The land of my belonging

September 22, 2020 | Web First - Opinion
Heather Block | Special to Canadian Mennonite
'What is the landscape that feels like home? The mountains with their forests, snow and freshwater streams.' (Photo by Viviana Rishe/Unsplash)

I sit in my backyard watching my dog as he rolls in the grass, pressing his back as deeply into the ground as he can. He moves freely, alternating his rolling with digging into patches of the earth that intrigue him.

My dog’s fascination with the earth calls to mind recent discussions about our relationship with earth and our connection to the land. They prompt me to consider my connection to the land as a place of belonging.

I was honoured recently to sit in an Indigenous sharing circle where participants identified themselves by sharing their name and where they were from. By identifying the place of their origin, they shared something significant about where they belong and to whom. One member identified herself as a survivor of the 60s Scoop, communicating that she was ripped not only from her family but also her place of origin and belonging.

I wondered what I might say when they got to me. Our family moved around a fair amount and so it’s not a question I can answer easily. In one-on-one settings, I’ll say that home is where my pillow is. But that doesn’t answer the deeper question that asks where I belong, who my people are and where my place of origin is.

I know who my people are, but my brand of Mennonites—of European/Caucasian origin—don’t have a rootedness to one place. I might say we are intergenerationally nomadic. Two of my grandparents came to Canada to escape the Russian Revolution and subsequent civil war. The families of my other grandparents came earlier, having been invited by the government to farm what was considered to be the empty prairies, land that had been depopulated of the original inhabitants. They were promised that they could maintain their culture, language and religion, and that they could isolate themselves from others on the land.

A couple of centuries before that, Mennonites had been invited to farm what was considered to be the empty steppes of Russia, land that had also been depopulated of the original inhabitants. They were promised that they could keep their culture, language and religion, and that they could isolate themselves from others on the land.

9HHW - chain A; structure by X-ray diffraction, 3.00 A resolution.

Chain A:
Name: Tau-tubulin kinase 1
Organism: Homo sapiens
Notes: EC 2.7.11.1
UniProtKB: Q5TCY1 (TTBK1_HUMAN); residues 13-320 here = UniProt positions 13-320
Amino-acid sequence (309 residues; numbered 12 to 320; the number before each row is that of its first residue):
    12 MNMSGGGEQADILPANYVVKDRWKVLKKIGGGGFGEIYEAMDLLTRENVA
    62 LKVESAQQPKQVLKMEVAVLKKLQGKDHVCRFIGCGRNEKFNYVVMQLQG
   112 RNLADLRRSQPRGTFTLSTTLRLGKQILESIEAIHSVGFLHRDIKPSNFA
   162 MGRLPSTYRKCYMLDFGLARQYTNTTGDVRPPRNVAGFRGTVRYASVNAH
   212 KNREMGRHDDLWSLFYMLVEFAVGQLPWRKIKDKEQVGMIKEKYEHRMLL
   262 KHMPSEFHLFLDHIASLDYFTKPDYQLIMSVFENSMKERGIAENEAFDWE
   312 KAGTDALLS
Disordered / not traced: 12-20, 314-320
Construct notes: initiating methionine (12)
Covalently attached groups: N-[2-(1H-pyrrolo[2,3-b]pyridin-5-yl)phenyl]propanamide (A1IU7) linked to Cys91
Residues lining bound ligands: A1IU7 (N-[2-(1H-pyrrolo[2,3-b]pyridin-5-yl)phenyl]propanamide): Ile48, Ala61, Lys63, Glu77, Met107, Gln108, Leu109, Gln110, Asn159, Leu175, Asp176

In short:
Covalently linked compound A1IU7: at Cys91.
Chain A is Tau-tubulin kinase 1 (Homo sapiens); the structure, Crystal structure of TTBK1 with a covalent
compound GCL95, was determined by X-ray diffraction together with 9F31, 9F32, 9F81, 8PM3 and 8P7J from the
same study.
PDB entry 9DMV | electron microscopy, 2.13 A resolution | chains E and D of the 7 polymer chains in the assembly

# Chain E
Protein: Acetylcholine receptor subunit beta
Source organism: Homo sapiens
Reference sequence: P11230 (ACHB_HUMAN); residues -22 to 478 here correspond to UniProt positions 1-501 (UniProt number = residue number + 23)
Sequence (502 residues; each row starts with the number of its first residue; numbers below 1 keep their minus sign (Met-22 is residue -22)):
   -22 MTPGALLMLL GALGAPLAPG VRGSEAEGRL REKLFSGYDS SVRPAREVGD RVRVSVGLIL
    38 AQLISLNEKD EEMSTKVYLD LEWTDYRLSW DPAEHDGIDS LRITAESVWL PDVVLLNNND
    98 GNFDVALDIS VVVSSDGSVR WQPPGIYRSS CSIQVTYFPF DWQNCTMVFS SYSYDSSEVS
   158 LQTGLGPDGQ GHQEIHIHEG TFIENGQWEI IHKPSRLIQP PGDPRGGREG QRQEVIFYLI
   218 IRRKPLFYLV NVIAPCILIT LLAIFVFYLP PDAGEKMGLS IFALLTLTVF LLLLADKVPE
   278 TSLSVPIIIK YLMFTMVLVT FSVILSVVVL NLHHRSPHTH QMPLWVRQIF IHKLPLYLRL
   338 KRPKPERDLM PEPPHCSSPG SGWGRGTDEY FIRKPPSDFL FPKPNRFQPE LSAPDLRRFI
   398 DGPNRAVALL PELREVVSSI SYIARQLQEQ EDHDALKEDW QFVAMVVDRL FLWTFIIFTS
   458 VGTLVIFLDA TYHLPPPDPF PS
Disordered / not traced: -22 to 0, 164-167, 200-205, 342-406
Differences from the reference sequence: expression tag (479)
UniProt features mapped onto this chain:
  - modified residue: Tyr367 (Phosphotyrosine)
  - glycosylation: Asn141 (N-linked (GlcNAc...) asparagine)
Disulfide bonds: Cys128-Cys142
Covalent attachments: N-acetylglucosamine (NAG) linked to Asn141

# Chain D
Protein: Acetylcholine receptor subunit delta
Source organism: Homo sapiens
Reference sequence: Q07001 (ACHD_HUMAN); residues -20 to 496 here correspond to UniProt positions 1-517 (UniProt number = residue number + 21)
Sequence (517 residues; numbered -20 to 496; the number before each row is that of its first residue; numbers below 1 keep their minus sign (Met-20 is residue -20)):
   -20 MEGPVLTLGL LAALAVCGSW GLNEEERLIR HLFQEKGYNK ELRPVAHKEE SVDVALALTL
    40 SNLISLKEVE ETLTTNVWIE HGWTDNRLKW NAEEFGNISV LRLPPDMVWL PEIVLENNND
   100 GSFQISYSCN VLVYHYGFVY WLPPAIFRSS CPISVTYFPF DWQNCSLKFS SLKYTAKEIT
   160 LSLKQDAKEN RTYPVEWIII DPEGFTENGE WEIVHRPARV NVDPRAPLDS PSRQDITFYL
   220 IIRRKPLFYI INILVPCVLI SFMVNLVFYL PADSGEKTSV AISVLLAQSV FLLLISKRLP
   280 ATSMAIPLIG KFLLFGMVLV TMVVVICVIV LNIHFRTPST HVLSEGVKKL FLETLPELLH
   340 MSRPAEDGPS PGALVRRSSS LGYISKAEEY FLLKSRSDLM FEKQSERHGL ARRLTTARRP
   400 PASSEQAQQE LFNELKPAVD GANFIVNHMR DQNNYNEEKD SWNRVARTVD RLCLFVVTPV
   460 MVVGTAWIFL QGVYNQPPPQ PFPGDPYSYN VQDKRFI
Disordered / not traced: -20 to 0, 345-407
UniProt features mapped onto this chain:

Before Russia, there was Prussia, the Netherlands and, I’ve recently learned, Belgium. While we would settle down and often create prosperous communities, we have not been the original peoples and have lived separate from those indigenous to the land. 

That intergenerational pattern of moving around is echoed on a micro-level in my personal life. I grew up in the mountains of northern British Columbia, in the temperate climates of rural Jamaica, and in a prairie city. While most of my adulthood has been in Winnipeg, I spent a couple of years in Cincinnati, Ohio, a city where I saw no evidence of original peoples, but rather the legacy of being a first stop for escaping slaves from the South seeking freedom. 

With so much transition in my life, it is difficult for me to say where I’m from, to what land I belong. 

My dog rolls dangerously close to a vulnerable new bush, interrupting my thoughts. Looking out over my backyard, I ask myself the question in a different way: What is the landscape that feels like home? 

My answer is immediate: the mountains with their forests, snow and freshwater streams. In Kitimat, B.C., I grew up surrounded by mountains, able to see the majesty of their rugged, snow-covered strength no matter where I looked. In Kitimat, the gullies, filled with old forest firs, streams, and rotting logs, were our playground. The lakes were so clear that they appeared to be bottomless. It is also beneath those mountains that my mother’s remains rest. 

Whenever I see mountains, I breathe deeply. A smile takes over my face. I feel surrounded by majesty, beauty and strength. I feel at home. My spirit feels that it is where it belongs.